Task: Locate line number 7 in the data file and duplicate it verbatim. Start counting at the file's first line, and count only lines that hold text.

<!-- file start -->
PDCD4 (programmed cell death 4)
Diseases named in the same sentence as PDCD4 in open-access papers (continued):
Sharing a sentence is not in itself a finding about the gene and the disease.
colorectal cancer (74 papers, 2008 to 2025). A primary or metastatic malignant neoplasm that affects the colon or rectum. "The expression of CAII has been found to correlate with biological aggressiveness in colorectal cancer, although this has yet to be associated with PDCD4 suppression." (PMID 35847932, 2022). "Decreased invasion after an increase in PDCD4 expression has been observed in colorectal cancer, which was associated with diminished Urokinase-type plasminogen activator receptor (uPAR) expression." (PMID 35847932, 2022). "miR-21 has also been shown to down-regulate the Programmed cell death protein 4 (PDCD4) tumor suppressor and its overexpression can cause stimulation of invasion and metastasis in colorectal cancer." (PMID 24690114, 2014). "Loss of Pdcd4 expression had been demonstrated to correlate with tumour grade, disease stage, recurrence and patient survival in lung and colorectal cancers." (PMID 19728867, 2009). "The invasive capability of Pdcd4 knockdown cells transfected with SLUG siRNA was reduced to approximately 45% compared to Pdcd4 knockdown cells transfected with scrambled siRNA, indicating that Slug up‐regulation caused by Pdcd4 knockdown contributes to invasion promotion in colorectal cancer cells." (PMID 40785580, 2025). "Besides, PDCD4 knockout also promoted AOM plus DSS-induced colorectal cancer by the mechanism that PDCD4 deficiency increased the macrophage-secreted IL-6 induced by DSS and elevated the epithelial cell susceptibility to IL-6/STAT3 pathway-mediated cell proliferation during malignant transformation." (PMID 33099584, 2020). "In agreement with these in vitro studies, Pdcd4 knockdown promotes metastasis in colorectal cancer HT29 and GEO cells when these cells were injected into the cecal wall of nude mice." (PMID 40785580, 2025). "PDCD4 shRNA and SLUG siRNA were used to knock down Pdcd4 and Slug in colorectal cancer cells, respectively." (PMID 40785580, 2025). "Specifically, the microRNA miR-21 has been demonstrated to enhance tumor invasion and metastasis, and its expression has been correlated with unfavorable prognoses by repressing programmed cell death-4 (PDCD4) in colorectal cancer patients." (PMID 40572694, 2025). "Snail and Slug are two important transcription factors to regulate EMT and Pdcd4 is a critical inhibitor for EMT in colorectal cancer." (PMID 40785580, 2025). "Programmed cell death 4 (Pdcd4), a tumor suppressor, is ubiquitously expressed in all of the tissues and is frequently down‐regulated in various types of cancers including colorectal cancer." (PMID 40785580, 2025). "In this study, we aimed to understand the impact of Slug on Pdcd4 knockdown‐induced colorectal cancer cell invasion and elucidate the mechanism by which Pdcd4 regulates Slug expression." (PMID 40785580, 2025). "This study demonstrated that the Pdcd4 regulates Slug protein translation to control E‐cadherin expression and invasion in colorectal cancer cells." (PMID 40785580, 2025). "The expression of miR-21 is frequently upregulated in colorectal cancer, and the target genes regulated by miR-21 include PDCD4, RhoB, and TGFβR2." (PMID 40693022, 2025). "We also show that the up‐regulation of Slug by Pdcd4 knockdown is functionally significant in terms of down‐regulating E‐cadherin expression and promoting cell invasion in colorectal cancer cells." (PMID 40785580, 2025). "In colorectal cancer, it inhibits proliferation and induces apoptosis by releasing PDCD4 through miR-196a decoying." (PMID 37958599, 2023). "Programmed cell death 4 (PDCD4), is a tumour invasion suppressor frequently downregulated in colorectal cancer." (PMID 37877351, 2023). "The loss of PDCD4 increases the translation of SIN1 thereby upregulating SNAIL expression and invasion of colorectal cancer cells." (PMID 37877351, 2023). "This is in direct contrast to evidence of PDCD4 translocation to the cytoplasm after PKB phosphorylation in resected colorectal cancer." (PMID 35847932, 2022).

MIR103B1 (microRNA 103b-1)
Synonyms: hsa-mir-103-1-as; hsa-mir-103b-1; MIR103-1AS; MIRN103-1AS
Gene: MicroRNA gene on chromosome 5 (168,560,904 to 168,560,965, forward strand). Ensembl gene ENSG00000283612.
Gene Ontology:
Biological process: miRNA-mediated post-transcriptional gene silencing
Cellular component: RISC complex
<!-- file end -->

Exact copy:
Gene: MicroRNA gene on chromosome 5 (168,560,904 to 168,560,965, forward strand). Ensembl gene ENSG00000283612.